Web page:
Category: Teaching Idea

Different Ways to Start Sentences

FREE Teaching Ideas & Activities for Teaching Different Was to Start Sentences from Gay Miller @ Book Units Teacher

Students should use different ways to start sentences. Teaching students to use a variety of sentence structures can greatly improve their writing. Begin by having students write a short passage. This can be on any topic including narratives or nonfiction. Next have students use highlighters to underline the first word in each sentence. Students will be surprised that their sentences often begin with the same words repeated over and over.

Go over some ways to begin sentences other than the typical subject-verb sentence structure. Then have students rewrite their passages making sure that every sentence begins with a different word. Turn the activity into a challenge by seeing how many different sentence beginning methods students can use in their passages. Continue Reading

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Educational Classroom Games

Educational Classroom Games - 10 Questions - A Fun Learning Activity

Can we play a game? Students ask teachers this question daily. Finding great educational classroom games challenges teachers to think outside the box. 

Tips for Playing Educational Classroom Games

    1.  Ask Siri on an any Apple Device.

    Talking to Siri is a quick way to get things done. Siri can flip a coin, pick a card, or roll a dice. Siri will also pick a random number. Ask Siri to set a timer. Students can also use Siri to search the web for answers to questions they don’t know. Continue Reading

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One Word or Two Vocabulary Practice

Have you ever wondered if you should write apart or a part? How about anyone or any one? English contains so many confusing words. Often students wonder if they should use one word or two. These free activities provide practice with six sets of confusing word pairs using Google Apps.

One Word or Two

Apart vs. A Part

apart – adverb meaning separated by distance or besides paired with from Continue Reading

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Using Passive and Active Voice

FREE Teaching Ideas & Activities for Teaching Passive and Active Voice from Gay Miller @ Book Units Teacher

You can improve your students’ writing by teaching the differences between passive and active voice. This post includes an anchor chart going over the differences, a sorting activity, and a writing activity.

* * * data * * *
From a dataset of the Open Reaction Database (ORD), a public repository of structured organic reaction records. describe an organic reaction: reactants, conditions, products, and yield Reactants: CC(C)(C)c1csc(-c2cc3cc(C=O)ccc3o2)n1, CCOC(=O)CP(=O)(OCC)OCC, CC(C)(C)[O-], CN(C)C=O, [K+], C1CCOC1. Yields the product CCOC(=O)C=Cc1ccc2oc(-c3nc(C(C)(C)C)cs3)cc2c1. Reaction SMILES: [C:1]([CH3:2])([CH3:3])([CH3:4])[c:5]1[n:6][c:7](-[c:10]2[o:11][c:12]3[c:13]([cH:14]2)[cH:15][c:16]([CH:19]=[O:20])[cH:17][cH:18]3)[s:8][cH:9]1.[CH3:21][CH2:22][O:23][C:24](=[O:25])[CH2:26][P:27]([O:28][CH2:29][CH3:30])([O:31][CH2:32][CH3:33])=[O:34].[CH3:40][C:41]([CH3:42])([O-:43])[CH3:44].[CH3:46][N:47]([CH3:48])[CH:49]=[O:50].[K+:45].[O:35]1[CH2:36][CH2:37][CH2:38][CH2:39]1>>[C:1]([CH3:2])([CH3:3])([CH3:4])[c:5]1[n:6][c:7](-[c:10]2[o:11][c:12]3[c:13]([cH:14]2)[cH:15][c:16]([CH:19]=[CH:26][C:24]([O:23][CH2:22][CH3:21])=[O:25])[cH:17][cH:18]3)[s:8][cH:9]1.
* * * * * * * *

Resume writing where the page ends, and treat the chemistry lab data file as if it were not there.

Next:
Passive vs. Active Voice

What is the difference between passive and active voice? Continue Reading

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Teaching with the Animated Short Crow: The Legend

Teaching Reading and Writing with Animated Short Films - FREE Activities

Crow The Legend is a phenomenal animated short film. It features an all-star cast, is beautiful, and teaches a great lesson. Continue Reading

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Classroom Displays

Classroom Displays Idea 1 - Quick and Easy Pocket Chart - Read how to make this simple pocket chart from materials you have around the house.

Are you looking for some creative ways to display things in your classroom? Word cards, teaching standards and even student work can clutter up a classroom in no time flat. These classroom displays will have you thinking ‘out of the box.’

Classroom Displays Idea #1 – Pocket Charts 

Creating pocket charts from wrapping paper and cardboard is quick and easy. Make individual pocket charts for students, a series of matching charts for a bulletin board, or even a large one to hang on the wall. Be sure to check out the bottom end of Idea #1 to see some ideas for using these pocket charts.  Continue Reading

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Teaching Vocabulary with Index Cards

FREE Mini Posters for Teaching Types of Words - Turn them into an anchor chart. The included black-lined copies make great interactive notebook reference pages.

Teaching vocabulary with index cards is a fun yet effective method. Here’s how:

Step #1

On one side of the index card, students write the vocabulary word in large letters so that it may be used as a response card. For daily practice, students spread their index cards with the words facing up on their desktops. The teacher calls out definitions, synonyms, antonyms, or sentences with missing words. Students locate the correct word and hold up the card. This is a great way for the teacher to check to determine if students need additional practice or if most know the words. Also, each student is participating with each teacher request – ‘the every student, every time theory.’ Continue Reading

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